Debunking the myths of HPV - Everything you need to know
Almost two-thirds of Irish people don't realise HPV can lead to cancer. Dr Robert O'Connor, Head of Research at the Irish Cancer Society, separates the fact from the fiction
We know that 300 women in Ireland are diagnosed with invasive cervical cancer each year. We know that 90 women will die from the disease each year.
But how much do we know about human papillomavirus (HPV), the insidious virus that causes 99pc of cervical cancers?
A recent survey conducted by pharmaceutical company MSD found that 65pc of Irish adults are not aware that the virus can cause cancer, while 59pc are unaware that a vaccine exists to prevent such cancers.
At least nine in 10 of the population will be exposed to HPV at some point during their lifetime, yet 87pc of those interviewed believed they have never or will never be exposed to the virus.
"False information regarding HPV has been widely circulated and we are now reaching a critical level here," says Dr Robert O'Connor, Head of Research at the Irish Cancer Society.
Here he debunks some of the most pervasive myths that are associated with the virus.
MYTH: HPV is a rare virus
At least nine in 10 of the population will be exposed to HPV in their lifetime. It's an extremely common infection. In a typical nightclub in Ireland, about a quarter of the people will be infected with a strain of genital HPV.
MYTH: There is only one type of HPV
There is somewhere in the region of 180 different strains of HPV. Some of those strains cause the external warts that we are very familiar with. About 40 strains are known to infect the genitalia, rectum or throat of human beings. Of those 40, about 12 have some sort of risk of causing a form of cancer. That risk isn't equal amongst those 12. We know that Strain 16 and, to a slightly lesser extent, Strain 18, are highly carcinogenic. Strain 16 alone is responsible for half of all of the HPV cancers. Strain 18 is responsible for about another 20pc.
MYTH: HPV has symptoms
Some HPV strains cause conventional warts; a couple of strains cause genital warts which lead to a very unpleasant outer infection of the genitalia. There are about 12 strains that cause a high risk of cancer and these are generally without any symptoms so people will not know they are infected.
MYTH: You only get HPV if you've had multiple sexual partners
While the risk of HPV infection goes up the more sexual partners you've had, infection only requires close intimate contact with one infected person. And it's not just about penetrative sexual contact but intimate contact, including various types of heavy petting and oral sex.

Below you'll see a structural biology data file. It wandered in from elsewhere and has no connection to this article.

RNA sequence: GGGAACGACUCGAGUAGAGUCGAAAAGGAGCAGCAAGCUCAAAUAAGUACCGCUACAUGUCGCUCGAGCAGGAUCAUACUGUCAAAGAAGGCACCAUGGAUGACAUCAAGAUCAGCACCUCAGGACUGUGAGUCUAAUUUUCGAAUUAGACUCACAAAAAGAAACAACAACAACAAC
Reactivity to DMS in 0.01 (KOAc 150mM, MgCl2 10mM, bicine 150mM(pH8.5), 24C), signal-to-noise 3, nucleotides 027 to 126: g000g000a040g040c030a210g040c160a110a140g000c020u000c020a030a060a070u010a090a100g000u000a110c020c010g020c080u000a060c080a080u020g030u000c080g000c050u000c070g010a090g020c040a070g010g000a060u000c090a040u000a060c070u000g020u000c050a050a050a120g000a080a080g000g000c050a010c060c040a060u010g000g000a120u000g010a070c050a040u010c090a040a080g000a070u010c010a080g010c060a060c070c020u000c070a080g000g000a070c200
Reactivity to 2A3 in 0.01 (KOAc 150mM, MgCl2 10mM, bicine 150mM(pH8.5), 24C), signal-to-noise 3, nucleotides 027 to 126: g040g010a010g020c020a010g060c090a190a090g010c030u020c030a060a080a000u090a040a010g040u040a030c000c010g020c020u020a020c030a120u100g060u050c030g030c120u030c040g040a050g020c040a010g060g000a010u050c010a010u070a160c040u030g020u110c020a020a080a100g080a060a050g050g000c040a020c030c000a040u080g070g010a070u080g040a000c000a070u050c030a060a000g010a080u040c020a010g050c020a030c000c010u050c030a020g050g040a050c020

MYTH: Once you have HPV, you have it forever
Fortunately, most people will clear it from their system within about two years but about one in 10 people will be left with an infection that continues unabated unless it's treated. Women tend to clear the infection a little easier. The male immune system doesn't seem quite as good at clearing it.
MYTH: Only women can get cancer from HPV
Both men and women can develop HPV-related cancers. The National Cancer Registry estimates that HPV infection causes up to 420 cancer cases a year: 335 in women, 85 in men.
MYTH: Only women should get vaccinated for HPV
Early research linking HPV with cancer originally associated it with cervical cancer. So it was logical to only vaccinate women. However, researchers have investigated its link to other forms of cancer and it has become increasingly clear that HPV can lead to penile cancer, anal cancer and cancers of the mouth, throat, and larynx. Both genders should be vaccinated, especially if we want to eliminate the virus entirely.
MYTH: Gay women don't need to have smear tests
Any form of sexual contact - heterosexual or homosexual - runs the risk of developing a HPV infection. Indeed, there are some research papers that show that a very small percentage of virgins have also been infected with HPV.
MYTH: Getting the HPV vaccine makes girls more promiscuous
That has been completely debunked. It has no impact on sexual behaviour whatsoever. What the evidence shows is that there are lower rates of unexpected pregnancy and lower rates of sexually-transmitted infection among vaccinated girls. There is also evidence to show that, within a short period of time, girls completely forget they were vaccinated, so it doesn't have an impact on their behaviour. (The HPV vaccine is available free of charge from the HSE for all girls in first year of second-level school.)
MYTH: HPV can be treated with antibiotics
HPV is a virus so it can't be treated with antibiotics. There are no drug-based treatments for HPV at present. The only treatment is prevention, which is very effective and which is why we are so keen on making sure that everybody possible gets vaccinated at the appropriate age before exposure.
In conversation with Katie Byrne